Argueta’s playful trilingual homage to fire spans its incarnation from spark to lava flow.
Fire can come singing into its strength at the striking of two stones or from a bolt slashing through the sky. As the oldest and strongest of all “Grandfather” elements on Mother Earth, its presence is seen and felt in ritual ceremonies and in kitchen hearths. But whereas Agüita/Little Water, from Argueta’s previous elemental book Agua, Agüita / Water, Little Water (2017), declares at the end, “I am life,” Fuego/Fueguito claims to be “…the joyful energy of life.” By employing the diminutive Fueguito/Little Flame, the poet creates an affectionate tone with which fire introduces itself—thereby permitting the austere and imposing Fuego/Fire to transform into the friendly, helpful spark/chispita. In the body of the book, Argueta’s Spanish verse is printed above the English (translated by the author and Maillet) on the page, separated by Mesoamerican-inspired symbols. Communicating his and his people’s (Pipil Nahua) respect for nature, Argueta includes his Náhuat translation of his poem. Alcántara’s landscapes vary from the fury of a volcanic explosion to the stark beauty of the American Southwest. Full-page blazes of oranges, yellows, reds, and indigo underscore the simple narrative of the poem.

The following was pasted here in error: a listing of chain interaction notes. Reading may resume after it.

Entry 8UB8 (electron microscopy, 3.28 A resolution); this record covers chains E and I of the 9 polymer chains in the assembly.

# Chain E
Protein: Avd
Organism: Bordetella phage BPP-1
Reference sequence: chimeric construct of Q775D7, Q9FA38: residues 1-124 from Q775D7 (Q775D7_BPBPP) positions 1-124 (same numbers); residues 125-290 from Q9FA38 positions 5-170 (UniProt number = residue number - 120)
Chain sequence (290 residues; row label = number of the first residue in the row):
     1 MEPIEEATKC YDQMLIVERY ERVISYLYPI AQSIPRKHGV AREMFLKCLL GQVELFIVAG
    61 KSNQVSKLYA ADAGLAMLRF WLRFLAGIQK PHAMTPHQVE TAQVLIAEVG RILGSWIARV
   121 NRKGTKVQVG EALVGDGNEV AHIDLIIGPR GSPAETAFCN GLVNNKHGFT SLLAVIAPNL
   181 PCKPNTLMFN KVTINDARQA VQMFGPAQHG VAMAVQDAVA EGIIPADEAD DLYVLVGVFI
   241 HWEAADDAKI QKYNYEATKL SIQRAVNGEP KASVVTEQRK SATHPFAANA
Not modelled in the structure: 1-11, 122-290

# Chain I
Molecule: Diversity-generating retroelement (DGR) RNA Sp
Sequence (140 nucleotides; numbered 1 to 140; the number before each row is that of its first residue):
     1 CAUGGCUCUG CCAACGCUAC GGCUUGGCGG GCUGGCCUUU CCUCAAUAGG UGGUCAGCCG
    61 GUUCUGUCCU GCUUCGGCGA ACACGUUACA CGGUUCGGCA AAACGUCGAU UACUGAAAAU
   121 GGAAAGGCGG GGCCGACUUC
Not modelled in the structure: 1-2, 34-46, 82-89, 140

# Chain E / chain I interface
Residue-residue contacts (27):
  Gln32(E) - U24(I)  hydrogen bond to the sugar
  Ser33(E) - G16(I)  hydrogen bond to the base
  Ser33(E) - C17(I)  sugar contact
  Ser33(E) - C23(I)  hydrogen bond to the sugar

A gentle exploration of culture and nature. (Picture book. 5-8)